Not only are the Sabres losing, but they’re boring.  The Sabres perceived lack of emotion is astonishing.  Hockey is a sport inseparably tied to emotions, but the Sabres seem to be doing their damndest to separate the two.  The fans feed off the players and vice versa.  We first want our team to win and we secondly want to be entertained and feel excited.  One need only watch any NHL game that doesn’t involve Buffalo, to see what’s missing. 

As fans, emotion is all we’ve got.  We don’t get paid to watch and we’re not playing, so what is there?  Our teams are here to entertain us and make us feel good about our city.  The feel good part comes with winning and winning has been elusive for the Sabres this season.  There are a few theories as to why the Blue & Gold have failed so far.  Some critics point to Lindy Ruff not being able to motivate his players.  I’m not sure if it’s completely Lindy Ruff’s fault, but it is painfully obvious that these players are not motivated. 

In a game against the Leafs (Nov 6th) that was televised on Hockey Night in Canada, the Sabres managed a 3-2 shootout win.  The analysts spent most of the night pointing out chronic mistakes that were likely symptomatic of the Sabres poor start to the season.  One telling comment was made late in the game.  If I may paraphrase it went something like this, The Sabres and Leafs have played a close hockey game, but they’ve somehow failed to make it exciting.  These are guys who make a living analyzing and watching hockey games.  They’re the cream of the crop and they noticed the Sabres lack of excitement, even in a game the team won.  They also commented on Lindy Ruff and how he looked almost resigned to what was happening.  I doubt that is true, but when your team is 4-9-2, and you look asleep on the bench, people are going to notice.

Having the privilege of the NHL Center Ice hockey package, I watch many non-Buffalo games.  Last week I tuned into Tampa Bay vs. LA Kings, currently two of the NHL’s best teams.  It was like watching a different sport.  The game was lightning fast, hard hitting, and exciting.  The game ended 1-0, but it still kept my attention for three periods.  I don’t care about the Kings or Lightning, but the players made me care.  Why?, because it at least appeared that the players cared. 

 Players are in it for different reasons than fans.  It’s their job, they get paid; while fans sit, watch and hope our team wins.  It doesn’t matter so much if Ryan Smyth actually cares about the city of Los Angeles, because his sacrifice on the rink demonstrates that he cares about winning hockey games.  The people of LA derive pride and entertainment value from his hard work and sacrifice. 

In the first period of Lightning v Kings, Dustin Brown was drilled from behind into the end boards, but came back shortly and played the rest of the game.  That bodily sacrifice was noticed and respected by teammates, fans, and announcers.  Brown has built his reputation as a respected intense player and clean hitter; in the same way that Mike Peca was for Buffalo.  By taking that brutal boarding and coming right back, he reinforced his reputation and excited fans.  The LA fans were sitting there screaming, ‘You can’t stop us, even with dirty hits!’  He plays the game in a way that excites fans and he also happens to put the puck in the net quite often.

So what do we have in Buffalo?  We’ve got Derek Roy who gets hit and whines to the referee.  We’ve got Patrick Kaleta who hits people and waits for them to punch him in the face so he can draw a 2 minute penalty.  That completely turns me off as a fan and makes me ashamed rather than proud.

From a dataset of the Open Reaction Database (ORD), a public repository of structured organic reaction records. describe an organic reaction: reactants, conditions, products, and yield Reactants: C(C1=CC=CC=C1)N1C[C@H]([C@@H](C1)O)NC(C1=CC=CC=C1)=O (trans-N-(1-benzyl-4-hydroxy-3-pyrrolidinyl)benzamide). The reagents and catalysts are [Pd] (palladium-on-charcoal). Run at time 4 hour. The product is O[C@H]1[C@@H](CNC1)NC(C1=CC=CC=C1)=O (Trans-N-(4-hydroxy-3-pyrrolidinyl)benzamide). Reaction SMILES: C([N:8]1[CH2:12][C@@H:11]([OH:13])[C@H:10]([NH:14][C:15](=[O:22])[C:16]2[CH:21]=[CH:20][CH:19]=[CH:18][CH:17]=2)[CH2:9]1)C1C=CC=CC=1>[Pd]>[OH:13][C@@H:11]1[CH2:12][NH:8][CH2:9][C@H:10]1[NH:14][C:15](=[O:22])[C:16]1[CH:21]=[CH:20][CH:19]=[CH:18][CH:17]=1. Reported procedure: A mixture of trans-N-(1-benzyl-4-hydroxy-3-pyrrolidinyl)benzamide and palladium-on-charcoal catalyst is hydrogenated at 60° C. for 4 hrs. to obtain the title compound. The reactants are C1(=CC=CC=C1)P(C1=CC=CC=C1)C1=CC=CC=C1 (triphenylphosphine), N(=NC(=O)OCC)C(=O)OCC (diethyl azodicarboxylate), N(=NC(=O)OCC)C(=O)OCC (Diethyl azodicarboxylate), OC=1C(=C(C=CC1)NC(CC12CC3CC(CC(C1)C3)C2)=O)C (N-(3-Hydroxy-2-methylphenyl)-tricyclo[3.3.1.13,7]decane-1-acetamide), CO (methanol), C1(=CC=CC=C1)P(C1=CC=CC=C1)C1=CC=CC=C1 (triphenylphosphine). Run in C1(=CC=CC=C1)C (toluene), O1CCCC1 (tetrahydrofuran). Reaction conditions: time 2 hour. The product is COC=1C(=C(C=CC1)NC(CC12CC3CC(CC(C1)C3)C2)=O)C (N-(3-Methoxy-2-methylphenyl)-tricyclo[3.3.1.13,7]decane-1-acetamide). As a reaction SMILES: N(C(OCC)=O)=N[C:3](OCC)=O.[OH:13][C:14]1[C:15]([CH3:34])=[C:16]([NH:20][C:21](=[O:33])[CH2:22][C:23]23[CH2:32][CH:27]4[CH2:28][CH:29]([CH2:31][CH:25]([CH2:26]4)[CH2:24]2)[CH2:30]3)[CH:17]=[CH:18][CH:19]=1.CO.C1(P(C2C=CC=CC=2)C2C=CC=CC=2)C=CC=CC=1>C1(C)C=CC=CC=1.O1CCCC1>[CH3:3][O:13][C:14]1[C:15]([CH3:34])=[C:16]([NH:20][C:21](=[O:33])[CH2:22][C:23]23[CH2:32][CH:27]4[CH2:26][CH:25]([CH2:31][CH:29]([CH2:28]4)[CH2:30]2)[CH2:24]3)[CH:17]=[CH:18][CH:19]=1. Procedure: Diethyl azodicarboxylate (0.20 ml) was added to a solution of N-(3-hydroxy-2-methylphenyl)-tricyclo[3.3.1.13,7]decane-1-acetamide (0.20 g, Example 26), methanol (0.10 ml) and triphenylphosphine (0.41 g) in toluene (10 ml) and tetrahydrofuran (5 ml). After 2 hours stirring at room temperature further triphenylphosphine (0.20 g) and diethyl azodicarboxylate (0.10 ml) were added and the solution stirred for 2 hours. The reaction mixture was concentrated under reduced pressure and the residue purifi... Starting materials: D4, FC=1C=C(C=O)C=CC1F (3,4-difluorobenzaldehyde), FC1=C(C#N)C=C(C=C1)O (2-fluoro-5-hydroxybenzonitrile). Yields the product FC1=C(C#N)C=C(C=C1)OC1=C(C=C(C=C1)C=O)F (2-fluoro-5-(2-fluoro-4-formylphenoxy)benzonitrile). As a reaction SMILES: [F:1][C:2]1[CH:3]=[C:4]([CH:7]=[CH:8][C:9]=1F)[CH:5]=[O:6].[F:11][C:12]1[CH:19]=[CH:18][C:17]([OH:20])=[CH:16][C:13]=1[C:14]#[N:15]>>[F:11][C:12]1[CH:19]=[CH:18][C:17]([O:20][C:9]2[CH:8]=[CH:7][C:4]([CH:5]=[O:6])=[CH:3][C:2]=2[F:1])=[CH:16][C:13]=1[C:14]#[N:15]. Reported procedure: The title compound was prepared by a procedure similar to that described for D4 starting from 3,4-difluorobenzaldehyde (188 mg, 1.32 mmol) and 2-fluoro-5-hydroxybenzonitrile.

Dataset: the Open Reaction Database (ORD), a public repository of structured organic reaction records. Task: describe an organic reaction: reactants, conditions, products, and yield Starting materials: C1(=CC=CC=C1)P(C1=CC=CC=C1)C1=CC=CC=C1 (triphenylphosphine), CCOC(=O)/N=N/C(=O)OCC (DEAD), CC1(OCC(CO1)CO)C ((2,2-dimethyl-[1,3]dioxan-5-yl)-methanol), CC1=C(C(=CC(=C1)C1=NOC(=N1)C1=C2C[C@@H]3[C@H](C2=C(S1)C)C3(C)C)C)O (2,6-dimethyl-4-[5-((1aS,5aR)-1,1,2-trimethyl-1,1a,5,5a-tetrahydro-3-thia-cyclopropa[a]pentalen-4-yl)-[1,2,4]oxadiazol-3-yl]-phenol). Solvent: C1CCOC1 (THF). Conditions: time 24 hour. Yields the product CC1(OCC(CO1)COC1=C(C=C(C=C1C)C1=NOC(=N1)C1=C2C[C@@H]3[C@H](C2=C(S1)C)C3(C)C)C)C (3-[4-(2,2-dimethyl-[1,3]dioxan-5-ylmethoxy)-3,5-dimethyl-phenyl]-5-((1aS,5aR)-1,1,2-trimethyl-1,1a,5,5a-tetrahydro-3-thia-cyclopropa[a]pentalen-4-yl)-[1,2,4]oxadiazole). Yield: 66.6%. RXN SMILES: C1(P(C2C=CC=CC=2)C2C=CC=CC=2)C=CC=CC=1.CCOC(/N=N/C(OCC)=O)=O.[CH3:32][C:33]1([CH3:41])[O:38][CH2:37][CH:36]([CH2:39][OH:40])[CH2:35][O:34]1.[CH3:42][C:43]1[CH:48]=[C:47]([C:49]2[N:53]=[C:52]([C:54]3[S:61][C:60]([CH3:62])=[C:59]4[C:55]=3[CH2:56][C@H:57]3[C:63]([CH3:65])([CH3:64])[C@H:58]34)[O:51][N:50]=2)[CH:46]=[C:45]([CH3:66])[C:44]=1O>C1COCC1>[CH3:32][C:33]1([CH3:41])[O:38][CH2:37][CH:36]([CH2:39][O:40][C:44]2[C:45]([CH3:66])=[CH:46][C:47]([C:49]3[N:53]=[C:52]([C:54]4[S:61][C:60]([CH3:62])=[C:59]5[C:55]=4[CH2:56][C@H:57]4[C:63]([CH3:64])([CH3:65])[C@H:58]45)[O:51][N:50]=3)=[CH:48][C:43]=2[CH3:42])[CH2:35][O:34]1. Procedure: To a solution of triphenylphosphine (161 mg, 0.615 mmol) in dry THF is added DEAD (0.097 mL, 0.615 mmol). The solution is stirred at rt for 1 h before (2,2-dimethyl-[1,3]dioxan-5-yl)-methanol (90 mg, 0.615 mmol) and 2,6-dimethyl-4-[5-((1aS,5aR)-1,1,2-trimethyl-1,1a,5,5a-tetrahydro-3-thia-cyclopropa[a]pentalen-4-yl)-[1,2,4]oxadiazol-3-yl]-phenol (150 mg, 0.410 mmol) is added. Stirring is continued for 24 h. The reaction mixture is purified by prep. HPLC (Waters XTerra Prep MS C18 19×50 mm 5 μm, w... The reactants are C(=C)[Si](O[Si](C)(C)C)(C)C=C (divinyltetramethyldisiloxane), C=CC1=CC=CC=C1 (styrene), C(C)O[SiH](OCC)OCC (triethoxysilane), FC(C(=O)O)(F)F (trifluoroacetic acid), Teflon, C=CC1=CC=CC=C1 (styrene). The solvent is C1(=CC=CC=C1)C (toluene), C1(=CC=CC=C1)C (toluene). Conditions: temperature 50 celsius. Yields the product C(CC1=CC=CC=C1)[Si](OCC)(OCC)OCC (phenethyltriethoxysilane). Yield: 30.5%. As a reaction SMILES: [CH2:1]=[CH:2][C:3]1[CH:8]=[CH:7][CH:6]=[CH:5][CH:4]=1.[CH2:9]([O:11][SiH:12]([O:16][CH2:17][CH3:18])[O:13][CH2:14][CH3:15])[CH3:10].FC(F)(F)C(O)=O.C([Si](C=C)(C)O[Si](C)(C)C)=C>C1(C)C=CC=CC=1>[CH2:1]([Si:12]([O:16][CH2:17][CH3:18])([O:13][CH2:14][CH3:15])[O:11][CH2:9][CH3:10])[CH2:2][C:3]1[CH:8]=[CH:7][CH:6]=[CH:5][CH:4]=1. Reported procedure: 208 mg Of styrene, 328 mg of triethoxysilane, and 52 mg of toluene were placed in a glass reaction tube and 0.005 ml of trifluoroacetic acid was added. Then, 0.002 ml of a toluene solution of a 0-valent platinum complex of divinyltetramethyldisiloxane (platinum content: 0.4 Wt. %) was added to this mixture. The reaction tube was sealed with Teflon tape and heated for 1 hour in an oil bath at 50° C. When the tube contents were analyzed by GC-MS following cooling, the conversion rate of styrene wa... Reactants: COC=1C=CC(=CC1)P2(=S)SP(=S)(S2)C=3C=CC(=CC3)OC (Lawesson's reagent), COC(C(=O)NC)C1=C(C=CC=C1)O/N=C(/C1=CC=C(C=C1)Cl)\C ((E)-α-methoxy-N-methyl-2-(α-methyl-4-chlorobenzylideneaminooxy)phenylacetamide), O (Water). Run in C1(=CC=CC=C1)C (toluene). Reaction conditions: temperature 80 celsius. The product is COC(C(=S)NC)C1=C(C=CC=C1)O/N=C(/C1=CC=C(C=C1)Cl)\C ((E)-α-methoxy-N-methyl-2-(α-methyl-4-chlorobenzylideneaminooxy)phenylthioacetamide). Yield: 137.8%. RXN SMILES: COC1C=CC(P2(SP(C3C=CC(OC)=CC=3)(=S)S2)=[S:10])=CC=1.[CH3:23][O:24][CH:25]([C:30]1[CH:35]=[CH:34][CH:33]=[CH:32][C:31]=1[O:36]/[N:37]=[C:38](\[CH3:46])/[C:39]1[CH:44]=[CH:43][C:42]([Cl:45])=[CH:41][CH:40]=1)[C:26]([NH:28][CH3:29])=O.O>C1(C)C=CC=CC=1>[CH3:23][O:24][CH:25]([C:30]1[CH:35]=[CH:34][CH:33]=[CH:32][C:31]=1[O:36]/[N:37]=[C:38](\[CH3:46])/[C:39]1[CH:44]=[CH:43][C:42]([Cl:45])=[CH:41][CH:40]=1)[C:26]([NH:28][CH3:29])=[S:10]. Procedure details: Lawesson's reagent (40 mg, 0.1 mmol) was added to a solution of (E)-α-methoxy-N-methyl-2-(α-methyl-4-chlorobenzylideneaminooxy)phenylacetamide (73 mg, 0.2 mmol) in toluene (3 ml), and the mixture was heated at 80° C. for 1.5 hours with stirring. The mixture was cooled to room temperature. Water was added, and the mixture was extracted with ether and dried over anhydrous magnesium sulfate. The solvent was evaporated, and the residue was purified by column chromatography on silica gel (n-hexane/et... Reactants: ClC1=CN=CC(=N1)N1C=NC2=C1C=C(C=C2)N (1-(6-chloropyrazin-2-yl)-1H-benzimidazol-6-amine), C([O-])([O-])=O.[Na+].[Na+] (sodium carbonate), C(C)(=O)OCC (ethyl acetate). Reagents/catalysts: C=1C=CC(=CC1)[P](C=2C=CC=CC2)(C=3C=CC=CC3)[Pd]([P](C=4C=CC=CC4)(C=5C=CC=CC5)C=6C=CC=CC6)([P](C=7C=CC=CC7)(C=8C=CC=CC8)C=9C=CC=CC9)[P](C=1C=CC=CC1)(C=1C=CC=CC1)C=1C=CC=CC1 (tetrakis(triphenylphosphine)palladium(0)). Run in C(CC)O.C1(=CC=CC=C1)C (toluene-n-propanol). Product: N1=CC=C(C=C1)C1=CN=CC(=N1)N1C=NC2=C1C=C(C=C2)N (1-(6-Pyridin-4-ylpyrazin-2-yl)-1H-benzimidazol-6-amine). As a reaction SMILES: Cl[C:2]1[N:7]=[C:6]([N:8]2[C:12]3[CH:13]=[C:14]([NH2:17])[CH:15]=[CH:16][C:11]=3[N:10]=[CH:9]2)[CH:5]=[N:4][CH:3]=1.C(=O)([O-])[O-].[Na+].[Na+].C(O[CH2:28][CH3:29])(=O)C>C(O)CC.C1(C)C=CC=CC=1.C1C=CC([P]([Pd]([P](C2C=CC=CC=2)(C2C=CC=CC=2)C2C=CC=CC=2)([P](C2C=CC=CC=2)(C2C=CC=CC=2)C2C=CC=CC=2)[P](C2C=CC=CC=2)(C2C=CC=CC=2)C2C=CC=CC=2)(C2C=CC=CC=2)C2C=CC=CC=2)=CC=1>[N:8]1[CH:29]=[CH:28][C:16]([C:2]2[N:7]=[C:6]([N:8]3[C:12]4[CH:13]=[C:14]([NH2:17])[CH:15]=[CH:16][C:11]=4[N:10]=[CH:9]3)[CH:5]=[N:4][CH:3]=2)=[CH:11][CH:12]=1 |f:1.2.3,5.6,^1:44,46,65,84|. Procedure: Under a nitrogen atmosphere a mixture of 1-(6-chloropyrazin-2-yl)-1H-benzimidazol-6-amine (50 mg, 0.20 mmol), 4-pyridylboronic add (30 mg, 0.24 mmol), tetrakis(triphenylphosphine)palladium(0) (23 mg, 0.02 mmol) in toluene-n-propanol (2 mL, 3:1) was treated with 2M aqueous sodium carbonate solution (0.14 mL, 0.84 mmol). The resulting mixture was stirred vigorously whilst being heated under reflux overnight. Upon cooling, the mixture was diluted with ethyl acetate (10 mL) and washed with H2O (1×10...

I hate to keep coming back to the Jason Pominville hit, but it is part of the illustration.  This Sabres team treated it like it wasn’t their problem; like the league should take care of it.  No! , in Hockey you exact revenge on the rink!  Whether it’s right or wrong, the Sabres have a reputation as a soft team, and incidents like the Pominville hit serve to emphasize that.  Worse yet, it shows a lack of caring for a teammate.  Fans care about their friends and family, and they want to see the team that symbolizes their city do the same.

 

“Winning isn’t everything; it’s the only thing.” – Henry Russell “Red Sanders”

Winning is a cure-all.  When the Sabres were winning in ’05-’06 and ’06-’07 they had a similar lack of team toughness.  The difference of course was in their style of play which was electric.  The Sabres regularly scored 5 and 6 goals, and had comebacks from 4 goal deficits.  It didn’t matter that they were a bit wimpy because we were beating the pants off of teams on the scoreboard.

 

The Ted Nolan Sabres teams were physical but not super talented.  The Sabres of the mid 90’s often substituted violence for wins.  In 1995-96 Buffalo had 2195 Penalty Minutes and Matthew Barnaby led the NHL with a contribution of 335 PIM’s.  Barnaby also scored 15 goals that year.  That team finished next to last place in the division but it was one heck of a season.  You couldn’t count on a win, but you could count on some fireworks.  With players like Brad May, Bob Boughner, Rob Ray, and Matthew Barnaby there was never a dull moment.  That team also had Pat Lafontaine, Derek Plante, and Randy Burridge, so there was some offense; just not enough to win games.

Winning is the ultimate goal of any team and it shouldn’t be stated that violence is an ample substitute.  If given the choice of my team winning a game or winning the fight, I’d choose winning the game 10 times out of 10.  Lindy Ruff is in charge of winning games and he should do so any way he sees fit.  The problem is he’s not winning.  Compounding the losing is the lackluster style; a style that we as fans perceive as a lack of effort and emotion.  Emotion is all I have; I’m not the coach, I’m not a player; I’m just a fan.  As a fan I’m bored to death with this Sabres team.